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Scott B. Baden

ScottBaden 083016
Scott B. Baden, Ph.D., Group Lead
Group Leader
Phone: +1 510 486 6306

My interests are in languages, run-time and source-to-source translation as a means of enhancing performance. I was a post-doc at LBNL in the late 80s and early 90s, after receiving my Ph.D. at U.C Berkeley in 1987.

I am PI of the ECP-funded Pagoda Project  ("Lightweight Communication and Global Address Space Support for Exascale Applications"), LBNL funded LDRD project "Automated Translation of Code to Large Scale Programming Systems," and institutional PI for the ASCR-funded project  "Validating Extreme-scale Resilience with Veracity."

 I am an Adjunct Professor in the Department of Computer Science and Engineering at UCSD, where I  was a ladder-track faculty member for 27 years.  You can learn about my UCSD research at my UCSD web page, including publications.

Journal Articles

Tan Nguyen, Pietro Cicotti, Eric Bylaska, Dan Quinlan, and Scott Baden, "Automatic Translation of MPI Source into a Latency-tolerant, Data-driven Form", Journal of Parallel and Distributed Computing, February 21, 2017,

Han Suk Kim, Didem Unat, Scott Baden, Jurgen Schulze, "A new approach to interactive viewpoint selection for volume data sets", Information Visualization, February 25, 2013,

Tan Nguyen, Daniel Hefenbrock, Jason Oberg, Ryan Kastner and Scott Baden, "A software-based dynamic-warp scheduling approach for load-balancing the Viola-Jones face detection algorithm on GPUs", Journal of Parallel and Distributed Computing, January 31, 2013,

Mitesh Meswani, Laura Carrington, Didem Unat, Allan Snavely, Scott Baden, Stephen Poole, "Modeling and predicting performance of high performance computing applications on hardware accelerators", International Journal of High Performance Computing Applications, December 28, 2012,

Didem Unat, Jun Zhou, Yifeng Cui, Scott B. Baden, Xing Cai, "Accelerating a 3D Finite Difference Earthquake Simulation with a C-to-CUDA Translator", Computing in Science and Engineering, May 2012, Vol 14:48-59,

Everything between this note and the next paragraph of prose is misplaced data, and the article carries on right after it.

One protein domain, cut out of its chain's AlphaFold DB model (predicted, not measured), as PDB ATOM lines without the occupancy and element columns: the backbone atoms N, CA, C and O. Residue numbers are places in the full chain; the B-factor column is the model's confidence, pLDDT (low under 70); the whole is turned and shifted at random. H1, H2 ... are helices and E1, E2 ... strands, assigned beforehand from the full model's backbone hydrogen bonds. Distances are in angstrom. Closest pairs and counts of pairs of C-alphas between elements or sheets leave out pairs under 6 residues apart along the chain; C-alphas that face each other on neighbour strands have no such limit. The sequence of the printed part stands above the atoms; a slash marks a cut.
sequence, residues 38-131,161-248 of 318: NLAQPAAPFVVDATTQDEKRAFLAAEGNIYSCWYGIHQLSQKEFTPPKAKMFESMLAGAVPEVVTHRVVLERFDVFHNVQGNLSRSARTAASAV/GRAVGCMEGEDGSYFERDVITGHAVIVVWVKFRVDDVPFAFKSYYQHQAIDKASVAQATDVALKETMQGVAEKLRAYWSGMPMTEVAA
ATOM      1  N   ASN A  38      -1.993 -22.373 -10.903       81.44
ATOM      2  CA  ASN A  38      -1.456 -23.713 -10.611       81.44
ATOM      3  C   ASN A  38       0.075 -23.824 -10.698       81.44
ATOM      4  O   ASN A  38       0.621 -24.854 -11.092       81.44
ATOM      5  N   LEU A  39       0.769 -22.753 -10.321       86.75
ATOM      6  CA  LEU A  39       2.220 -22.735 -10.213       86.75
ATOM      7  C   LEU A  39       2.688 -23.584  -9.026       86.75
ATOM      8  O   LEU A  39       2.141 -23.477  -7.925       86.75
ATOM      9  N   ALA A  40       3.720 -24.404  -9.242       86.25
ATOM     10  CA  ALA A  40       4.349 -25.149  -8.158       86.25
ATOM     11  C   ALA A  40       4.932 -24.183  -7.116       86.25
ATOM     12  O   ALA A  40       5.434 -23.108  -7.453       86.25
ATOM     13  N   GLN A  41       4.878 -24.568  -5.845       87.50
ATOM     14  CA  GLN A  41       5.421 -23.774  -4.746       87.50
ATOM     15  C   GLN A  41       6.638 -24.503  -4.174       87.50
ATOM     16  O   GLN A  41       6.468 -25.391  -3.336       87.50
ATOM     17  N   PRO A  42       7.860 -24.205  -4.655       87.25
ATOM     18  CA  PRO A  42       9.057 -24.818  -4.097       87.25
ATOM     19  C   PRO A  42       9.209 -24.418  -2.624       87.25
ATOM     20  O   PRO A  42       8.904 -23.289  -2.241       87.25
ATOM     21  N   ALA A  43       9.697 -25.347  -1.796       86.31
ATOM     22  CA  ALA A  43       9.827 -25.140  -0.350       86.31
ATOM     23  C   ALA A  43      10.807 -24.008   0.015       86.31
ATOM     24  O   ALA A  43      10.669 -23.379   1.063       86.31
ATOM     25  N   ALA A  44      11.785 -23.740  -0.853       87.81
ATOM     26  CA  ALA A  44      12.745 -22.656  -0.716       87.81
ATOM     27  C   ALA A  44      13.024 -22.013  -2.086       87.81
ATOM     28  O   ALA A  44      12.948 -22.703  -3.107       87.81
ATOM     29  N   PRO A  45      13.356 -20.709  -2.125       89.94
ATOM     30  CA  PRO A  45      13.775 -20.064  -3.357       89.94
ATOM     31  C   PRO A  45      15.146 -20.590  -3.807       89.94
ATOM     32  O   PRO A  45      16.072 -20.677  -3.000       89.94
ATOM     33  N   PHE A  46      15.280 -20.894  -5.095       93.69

McCorquodale, P., Colella, P., Balls, G.T., and Baden, S.B., "A Local Corrections Algorithm for Solving Poisson's Equation in Three Dimensions", Communications in Applied Mathematics and Computational Science Vol. 2, No. 1 (2007), pp. 57-81., 2007,

Conference Papers

John Bachan, Scott B. Baden, Steven Hofmeyr, Mathias Jacquelin, Amir Kamil, Dan Bonachea, Paul H. Hargrove, Hadia Ahmed, "UPC++: A High-Performance Communication Framework for Asynchronous Computation", 33rd IEEE International Parallel & Distributed Processing Symposium (IPDPS'19), Rio de Janeiro, Brazil, IEEE, May 2019, doi: 10.25344/S4V88H

UPC++ is a C++ library that supports high-performance computation via an asynchronous communication framework. This paper describes a new incarnation that differs substantially from its predecessor, and we discuss the reasons for our design decisions. We present new design features, including future-based asynchrony management, distributed objects, and generalized Remote Procedure Call (RPC).
We show microbenchmark performance results demonstrating that one-sided Remote Memory Access (RMA) in UPC++ is competitive with MPI-3 RMA; on a Cray XC40 UPC++ delivers up to a 25% improvement in the latency of blocking RMA put, and up to a 33% bandwidth improvement in an RMA throughput test. We showcase the benefits of UPC++ with irregular applications through a pair of application motifs, a distributed hash table and a sparse solver component. Our distributed hash table in UPC++ delivers near-linear weak scaling up to 34816 cores of a Cray XC40. Our UPC++ implementation of the sparse solver component shows robust strong scaling up to 2048 cores, where it outperforms variants communicating using MPI by up to 3.1x.
UPC++ encourages the use of aggressive asynchrony in low-overhead RMA and RPC, improving programmer productivity and delivering high performance in irregular applications.

SM Martin, MJ Berger, SB Baden, "Toucan-A Translator for Communication Tolerant MPI Applications", Proceedings - 2017 IEEE 31st International Parallel and Distributed Processing Symposium, IPDPS 2017, June 2017, 998-1007, doi: 10.1109/IPDPS.2017.44

We discuss early results with Toucan, a source-to-source  translator that automatically restructures C/C++ MPI applications to overlap communication with computation. We co-designed the translator and runtime system to enable dynamic, dependence-driven execution of MPI applications, and require only a modest amount of programmer annotation. Co-design was essential to realizing overlap through dynamic code block reordering and avoiding the limitations of static code relocation and inlining. We demonstrate that Toucan hides significant communication in four representative applications running on up to 24K cores of NERSC's Edison platform. Using Toucan, we have hidden from 33% to 85% of the communication overhead, with performance meeting or exceeding that of painstakingly hand-written overlap variants. © 2017 IEEE.

John Bachan, Dan Bonachea, Paul H Hargrove, Steve Hofmeyr, Mathias Jacquelin, Amir Kamil, Brian van Straalen, Scott B Baden, "The UPC++ PGAS library for Exascale Computing", Proceedings of the Second Annual PGAS Applications Workshop, January 1, 2017, 7,